A new version of Gimp has been out for around a year now, the first major overhaul in six years. I’ve put off installing it until this week, knowing I’d have to spend some time relearning my way around.
Gimp 2.8 is an apartment with kinks I’ve learned to ignore and live with, like the cigarette smell sweating from underneath the current paint layer, and the toilet that sometimes needs the flush shut off with a wrench. Gimp 2.10 is a fully renovated duplex—but the new paint fumes burn my eyes, and I can’t figure out how to use the toilet because it’s a customizable Japanese bidet with a built-in child safety lock.
It’s very shiny, and pretty damn intimidating. And it’s going to be a bit of time before I get the hang of it. But there is a particular new tool that is slowing me down, bigly. Not because it sucks, but because it’s freaking awesome.
It appears that it was a plug-in on the 2.8 version, because if it was on the standard menu, I WOULD HAVE NOTICED. I hope. Anyway, here’s what it can do—or at least, what I can do with it.
The kaleidoscope filter can be found in Filters>Distorts. Once you get in there and fine tune your image with Center X, Center Y and Zoom, you can lose hours. (I don’t have the technological vocabulary to explain what the Center X and the Center Y are, but watching it in action looks a little like a donut spinning in and out of it’s own hole. ) Now I know what heroin feels like. I kid—I already knew what heroin feels like. Pfizer exists.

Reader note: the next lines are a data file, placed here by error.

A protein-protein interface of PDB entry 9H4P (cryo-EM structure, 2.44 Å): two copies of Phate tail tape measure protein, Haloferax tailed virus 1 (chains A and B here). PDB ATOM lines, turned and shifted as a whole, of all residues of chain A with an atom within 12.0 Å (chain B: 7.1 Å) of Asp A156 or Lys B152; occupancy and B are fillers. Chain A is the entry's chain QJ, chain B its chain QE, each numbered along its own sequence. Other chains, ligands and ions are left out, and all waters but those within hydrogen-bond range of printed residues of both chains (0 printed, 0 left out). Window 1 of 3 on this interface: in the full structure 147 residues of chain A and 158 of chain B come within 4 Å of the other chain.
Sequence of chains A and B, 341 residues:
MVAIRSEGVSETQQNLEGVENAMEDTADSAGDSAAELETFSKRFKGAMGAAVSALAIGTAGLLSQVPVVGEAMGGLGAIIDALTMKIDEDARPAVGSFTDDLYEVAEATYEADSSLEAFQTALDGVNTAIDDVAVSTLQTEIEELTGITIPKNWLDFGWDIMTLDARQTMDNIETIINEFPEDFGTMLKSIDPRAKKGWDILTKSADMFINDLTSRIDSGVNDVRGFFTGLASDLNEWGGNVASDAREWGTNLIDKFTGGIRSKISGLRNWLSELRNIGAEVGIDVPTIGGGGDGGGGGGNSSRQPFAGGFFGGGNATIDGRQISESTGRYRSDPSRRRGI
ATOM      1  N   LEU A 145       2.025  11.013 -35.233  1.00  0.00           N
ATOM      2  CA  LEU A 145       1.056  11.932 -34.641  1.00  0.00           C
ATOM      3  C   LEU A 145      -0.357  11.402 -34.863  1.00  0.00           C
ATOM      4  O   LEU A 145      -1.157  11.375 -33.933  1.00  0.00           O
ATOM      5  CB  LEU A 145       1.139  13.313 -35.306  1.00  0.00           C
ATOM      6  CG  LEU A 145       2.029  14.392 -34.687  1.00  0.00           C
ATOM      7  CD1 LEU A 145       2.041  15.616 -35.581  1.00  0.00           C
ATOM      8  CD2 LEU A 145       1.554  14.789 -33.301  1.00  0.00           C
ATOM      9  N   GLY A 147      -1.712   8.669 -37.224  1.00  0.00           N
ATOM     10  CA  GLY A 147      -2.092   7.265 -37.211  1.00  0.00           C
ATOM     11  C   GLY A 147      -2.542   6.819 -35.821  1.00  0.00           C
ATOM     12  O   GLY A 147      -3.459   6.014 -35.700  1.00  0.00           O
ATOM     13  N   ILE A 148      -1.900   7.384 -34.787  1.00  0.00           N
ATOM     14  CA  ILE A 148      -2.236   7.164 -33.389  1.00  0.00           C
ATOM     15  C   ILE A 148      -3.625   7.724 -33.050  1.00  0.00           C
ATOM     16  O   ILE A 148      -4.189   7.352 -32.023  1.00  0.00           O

Apparently, the makers of Gimp 2.10 felt that the small tiles filter was useless and took it off the menu. They are clearly terrible people. After flailing for more minutes than I care to admit, I found it in Help>Search and Run Command (type in sm and double click on small tiles.)
You can also feed your finished product back into the filter. But don’t do it too many times, because it will freeze up everything, and then you’ll have to do a hard shut off, or whatever the nerds officially call it when you futz around too much and screw up your computer.
Personally, I prefer the black and white version. If you agree, you can pick up a little something here.